Evan: What was the process of recording this album like?
Charlie: Alisa suggested that we track with Dave Vettraino, who has a band called The Hecks that we really like. So he wanted to go down to his studio back in Chicago to record. “Fog Museum” we kind of had been writing since 2018, and we played our first show at the tail end of that year. So were were simultaneously like writing, playing shows around Milwaukee as we were finishing up writing that. So I think we really wanted to go in and track as much as we could live. For the most part, that's what we did over the course of Labor Day weekend last year with Dave, and then we did some guitar overdubs and some other percussion overdubs.
Evan: To me, these sound like songs that could play out in any number of directions. You could toughen them up a bit or soften them and make them hookier and prettier if you wanted. Do you guys mess around with them a bunch live, or do you have a pretty set idea of the tone you want for each song when you play it?Charlie: Yeah, I think you kind of nailed it there. Some of the arrangements are a little bit sparse so I think as you're kind of gearing up to play these songs out there’s room to play with them. I don't think we really set out to write them so there would be flexibility live, but I think the way the songs came about and the way we were simultaneously playing out and testing them as we were writing them allowed us to play around with the arrangements. You know, live music is hopefully going to come back sooner than later, so that’s something we’d like to explore when we’re able to get back on stages again.
Evan:I've talked to some shoegaze or shoegaze-adjacent bands over the years, and a lot of them have said that there’s definitely an audience they can tap into, a fanbase that’s hungry for this kind of music and seeks it out. It may not be the biggest music in the world, but you can definitely find a following making it. Do you feel like you’ve been able to tap into that audience, or has it just been really hard not being able to tour.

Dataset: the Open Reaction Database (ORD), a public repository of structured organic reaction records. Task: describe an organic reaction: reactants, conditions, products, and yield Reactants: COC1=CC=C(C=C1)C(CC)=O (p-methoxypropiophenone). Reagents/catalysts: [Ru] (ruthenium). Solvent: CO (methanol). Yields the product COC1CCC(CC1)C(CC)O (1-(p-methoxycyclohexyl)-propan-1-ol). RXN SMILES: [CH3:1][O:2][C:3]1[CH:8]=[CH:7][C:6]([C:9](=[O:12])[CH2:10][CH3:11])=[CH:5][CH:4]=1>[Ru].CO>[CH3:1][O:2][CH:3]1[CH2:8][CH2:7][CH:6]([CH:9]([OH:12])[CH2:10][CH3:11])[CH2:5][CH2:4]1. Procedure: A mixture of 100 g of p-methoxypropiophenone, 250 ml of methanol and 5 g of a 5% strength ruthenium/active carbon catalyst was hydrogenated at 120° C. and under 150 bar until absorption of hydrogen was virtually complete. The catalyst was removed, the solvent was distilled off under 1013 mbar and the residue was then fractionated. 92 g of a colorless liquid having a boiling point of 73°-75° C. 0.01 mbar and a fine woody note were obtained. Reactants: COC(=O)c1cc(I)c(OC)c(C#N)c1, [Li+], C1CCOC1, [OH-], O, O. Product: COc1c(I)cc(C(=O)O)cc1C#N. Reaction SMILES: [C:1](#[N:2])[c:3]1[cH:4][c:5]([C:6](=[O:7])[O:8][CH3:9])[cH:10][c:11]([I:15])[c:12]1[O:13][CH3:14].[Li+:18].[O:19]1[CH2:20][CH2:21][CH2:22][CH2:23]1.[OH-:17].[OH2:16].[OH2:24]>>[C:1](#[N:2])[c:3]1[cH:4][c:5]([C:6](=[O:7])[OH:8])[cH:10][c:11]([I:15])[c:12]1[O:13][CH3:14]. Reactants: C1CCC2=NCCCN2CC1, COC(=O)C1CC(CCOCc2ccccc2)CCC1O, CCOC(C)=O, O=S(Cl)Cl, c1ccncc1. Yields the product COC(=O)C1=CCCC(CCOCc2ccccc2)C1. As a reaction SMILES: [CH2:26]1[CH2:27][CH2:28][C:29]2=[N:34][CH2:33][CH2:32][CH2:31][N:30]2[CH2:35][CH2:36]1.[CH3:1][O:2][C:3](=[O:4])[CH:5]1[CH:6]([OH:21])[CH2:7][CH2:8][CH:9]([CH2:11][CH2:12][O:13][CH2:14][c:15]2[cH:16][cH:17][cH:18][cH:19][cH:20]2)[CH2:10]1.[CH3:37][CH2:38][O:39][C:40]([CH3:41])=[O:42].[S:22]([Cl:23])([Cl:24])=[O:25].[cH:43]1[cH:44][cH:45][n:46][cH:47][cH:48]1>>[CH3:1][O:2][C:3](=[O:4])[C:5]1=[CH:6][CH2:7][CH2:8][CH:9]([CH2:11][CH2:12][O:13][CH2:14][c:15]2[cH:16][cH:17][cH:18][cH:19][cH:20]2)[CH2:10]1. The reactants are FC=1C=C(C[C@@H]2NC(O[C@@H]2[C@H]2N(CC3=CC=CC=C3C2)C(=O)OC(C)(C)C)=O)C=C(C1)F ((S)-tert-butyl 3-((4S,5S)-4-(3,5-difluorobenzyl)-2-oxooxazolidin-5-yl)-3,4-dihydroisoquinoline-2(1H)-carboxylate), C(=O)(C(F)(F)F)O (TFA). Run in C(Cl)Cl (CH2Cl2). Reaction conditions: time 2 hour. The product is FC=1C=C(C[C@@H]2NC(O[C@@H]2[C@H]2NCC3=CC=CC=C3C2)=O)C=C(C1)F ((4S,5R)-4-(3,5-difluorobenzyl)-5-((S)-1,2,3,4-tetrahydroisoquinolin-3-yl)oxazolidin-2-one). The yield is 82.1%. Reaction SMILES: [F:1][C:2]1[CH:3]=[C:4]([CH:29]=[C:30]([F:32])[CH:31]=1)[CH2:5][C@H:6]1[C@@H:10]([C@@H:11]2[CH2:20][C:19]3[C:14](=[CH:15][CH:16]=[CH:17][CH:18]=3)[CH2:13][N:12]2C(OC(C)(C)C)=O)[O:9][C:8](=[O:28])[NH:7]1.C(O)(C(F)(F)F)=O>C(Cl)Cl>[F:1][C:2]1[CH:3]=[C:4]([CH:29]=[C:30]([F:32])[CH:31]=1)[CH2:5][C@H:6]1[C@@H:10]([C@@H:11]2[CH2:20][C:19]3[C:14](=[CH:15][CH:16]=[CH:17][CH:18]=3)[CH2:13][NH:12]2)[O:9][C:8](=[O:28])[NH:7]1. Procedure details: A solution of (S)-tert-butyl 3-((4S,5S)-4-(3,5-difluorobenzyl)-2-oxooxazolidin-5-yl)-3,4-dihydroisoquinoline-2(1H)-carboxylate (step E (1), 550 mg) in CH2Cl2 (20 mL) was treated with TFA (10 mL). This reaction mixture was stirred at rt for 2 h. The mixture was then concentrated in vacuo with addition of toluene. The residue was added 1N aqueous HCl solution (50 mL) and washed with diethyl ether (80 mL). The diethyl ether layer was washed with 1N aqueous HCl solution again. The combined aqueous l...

Alisa: That's a good question. I think it's a lot easier now to find an audience online. It's not the fun part of promoting it, but I think Bandcamp has really been a huge benefit for us, and obviously a million other artists. Even when you just like put on like your album and tag it as shoegaze or dream pop or whatever, people will like click on that and explore a lot of things. It’s sort of like an algorithm thing too. You never know, like who's going to find your stuff. I think there was a blog from Italy that wrote about us and said some really nice things. And it's like, “Oh my gosh, like we have a fan from far away.”
Evan: What are your hopes for next year?
Charlie: I want to see a show really bad. I want to jump around at a show, even just watching a show. But as far as our group goes, I’d like to put out more music, of course. You know, this is going to sound ambitious, but Alisa is going to be a lifelong friend of mine, and I like that model that that group Felt had, where they put out an album every year for 10 years in the 1980s. And you know, our band started in 2020, so who’s to say we couldn’t do that? I’m not saying that will be the end result, but I would love to do that.